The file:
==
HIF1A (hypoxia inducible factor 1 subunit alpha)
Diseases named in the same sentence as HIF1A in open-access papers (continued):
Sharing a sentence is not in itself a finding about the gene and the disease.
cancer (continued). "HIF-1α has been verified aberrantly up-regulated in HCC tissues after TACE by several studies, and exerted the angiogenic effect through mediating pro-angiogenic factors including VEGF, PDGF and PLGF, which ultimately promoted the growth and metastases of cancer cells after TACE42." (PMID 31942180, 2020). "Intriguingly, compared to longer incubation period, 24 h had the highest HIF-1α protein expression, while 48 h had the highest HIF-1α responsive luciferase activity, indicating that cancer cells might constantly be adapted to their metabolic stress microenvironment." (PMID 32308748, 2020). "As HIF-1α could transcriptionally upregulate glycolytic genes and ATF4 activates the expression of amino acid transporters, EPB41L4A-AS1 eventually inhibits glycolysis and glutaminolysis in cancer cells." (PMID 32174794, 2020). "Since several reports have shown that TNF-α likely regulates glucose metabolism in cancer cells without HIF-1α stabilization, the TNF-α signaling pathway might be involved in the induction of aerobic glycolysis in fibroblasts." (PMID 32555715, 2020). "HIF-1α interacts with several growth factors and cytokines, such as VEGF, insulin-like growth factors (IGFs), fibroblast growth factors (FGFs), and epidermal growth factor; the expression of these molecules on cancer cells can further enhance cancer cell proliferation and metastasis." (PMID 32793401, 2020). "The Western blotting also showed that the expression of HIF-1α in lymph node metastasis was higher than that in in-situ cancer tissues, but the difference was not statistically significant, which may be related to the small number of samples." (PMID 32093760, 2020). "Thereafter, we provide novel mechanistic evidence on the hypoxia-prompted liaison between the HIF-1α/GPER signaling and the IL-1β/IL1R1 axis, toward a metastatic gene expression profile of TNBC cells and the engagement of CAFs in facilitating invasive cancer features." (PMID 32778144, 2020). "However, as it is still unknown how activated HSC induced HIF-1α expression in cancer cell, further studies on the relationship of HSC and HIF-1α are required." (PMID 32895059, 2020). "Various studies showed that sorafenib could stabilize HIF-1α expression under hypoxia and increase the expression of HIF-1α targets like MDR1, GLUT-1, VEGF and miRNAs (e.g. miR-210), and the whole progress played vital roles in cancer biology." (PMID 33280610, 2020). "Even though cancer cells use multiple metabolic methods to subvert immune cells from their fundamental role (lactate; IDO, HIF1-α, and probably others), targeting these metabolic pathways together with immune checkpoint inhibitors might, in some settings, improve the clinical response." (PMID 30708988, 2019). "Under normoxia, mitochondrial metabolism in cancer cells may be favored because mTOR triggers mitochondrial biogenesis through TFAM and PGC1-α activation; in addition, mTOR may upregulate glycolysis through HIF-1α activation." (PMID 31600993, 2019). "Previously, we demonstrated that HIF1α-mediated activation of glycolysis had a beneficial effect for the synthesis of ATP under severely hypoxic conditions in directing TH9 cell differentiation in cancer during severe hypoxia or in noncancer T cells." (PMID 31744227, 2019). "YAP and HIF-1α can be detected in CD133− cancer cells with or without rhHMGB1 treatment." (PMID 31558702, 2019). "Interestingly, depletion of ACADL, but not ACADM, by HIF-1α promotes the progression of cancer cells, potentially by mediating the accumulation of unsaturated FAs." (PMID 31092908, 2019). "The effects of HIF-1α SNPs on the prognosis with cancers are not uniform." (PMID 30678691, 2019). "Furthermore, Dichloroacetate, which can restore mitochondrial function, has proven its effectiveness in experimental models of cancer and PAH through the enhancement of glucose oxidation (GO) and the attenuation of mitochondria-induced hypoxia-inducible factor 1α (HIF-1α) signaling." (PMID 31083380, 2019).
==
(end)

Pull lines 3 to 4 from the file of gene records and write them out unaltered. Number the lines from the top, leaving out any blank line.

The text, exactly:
Sharing a sentence is not in itself a finding about the gene and the disease.
cancer (continued). "HIF-1α has been verified aberrantly up-regulated in HCC tissues after TACE by several studies, and exerted the angiogenic effect through mediating pro-angiogenic factors including VEGF, PDGF and PLGF, which ultimately promoted the growth and metastases of cancer cells after TACE42." (PMID 31942180, 2020). "Intriguingly, compared to longer incubation period, 24 h had the highest HIF-1α protein expression, while 48 h had the highest HIF-1α responsive luciferase activity, indicating that cancer cells might constantly be adapted to their metabolic stress microenvironment." (PMID 32308748, 2020). "As HIF-1α could transcriptionally upregulate glycolytic genes and ATF4 activates the expression of amino acid transporters, EPB41L4A-AS1 eventually inhibits glycolysis and glutaminolysis in cancer cells." (PMID 32174794, 2020). "Since several reports have shown that TNF-α likely regulates glucose metabolism in cancer cells without HIF-1α stabilization, the TNF-α signaling pathway might be involved in the induction of aerobic glycolysis in fibroblasts." (PMID 32555715, 2020). "HIF-1α interacts with several growth factors and cytokines, such as VEGF, insulin-like growth factors (IGFs), fibroblast growth factors (FGFs), and epidermal growth factor; the expression of these molecules on cancer cells can further enhance cancer cell proliferation and metastasis." (PMID 32793401, 2020). "The Western blotting also showed that the expression of HIF-1α in lymph node metastasis was higher than that in in-situ cancer tissues, but the difference was not statistically significant, which may be related to the small number of samples." (PMID 32093760, 2020). "Thereafter, we provide novel mechanistic evidence on the hypoxia-prompted liaison between the HIF-1α/GPER signaling and the IL-1β/IL1R1 axis, toward a metastatic gene expression profile of TNBC cells and the engagement of CAFs in facilitating invasive cancer features." (PMID 32778144, 2020). "However, as it is still unknown how activated HSC induced HIF-1α expression in cancer cell, further studies on the relationship of HSC and HIF-1α are required." (PMID 32895059, 2020). "Various studies showed that sorafenib could stabilize HIF-1α expression under hypoxia and increase the expression of HIF-1α targets like MDR1, GLUT-1, VEGF and miRNAs (e.g. miR-210), and the whole progress played vital roles in cancer biology." (PMID 33280610, 2020). "Even though cancer cells use multiple metabolic methods to subvert immune cells from their fundamental role (lactate; IDO, HIF1-α, and probably others), targeting these metabolic pathways together with immune checkpoint inhibitors might, in some settings, improve the clinical response." (PMID 30708988, 2019). "Under normoxia, mitochondrial metabolism in cancer cells may be favored because mTOR triggers mitochondrial biogenesis through TFAM and PGC1-α activation; in addition, mTOR may upregulate glycolysis through HIF-1α activation." (PMID 31600993, 2019). "Previously, we demonstrated that HIF1α-mediated activation of glycolysis had a beneficial effect for the synthesis of ATP under severely hypoxic conditions in directing TH9 cell differentiation in cancer during severe hypoxia or in noncancer T cells." (PMID 31744227, 2019). "YAP and HIF-1α can be detected in CD133− cancer cells with or without rhHMGB1 treatment." (PMID 31558702, 2019). "Interestingly, depletion of ACADL, but not ACADM, by HIF-1α promotes the progression of cancer cells, potentially by mediating the accumulation of unsaturated FAs." (PMID 31092908, 2019). "The effects of HIF-1α SNPs on the prognosis with cancers are not uniform." (PMID 30678691, 2019). "Furthermore, Dichloroacetate, which can restore mitochondrial function, has proven its effectiveness in experimental models of cancer and PAH through the enhancement of glucose oxidation (GO) and the attenuation of mitochondria-induced hypoxia-inducible factor 1α (HIF-1α) signaling." (PMID 31083380, 2019).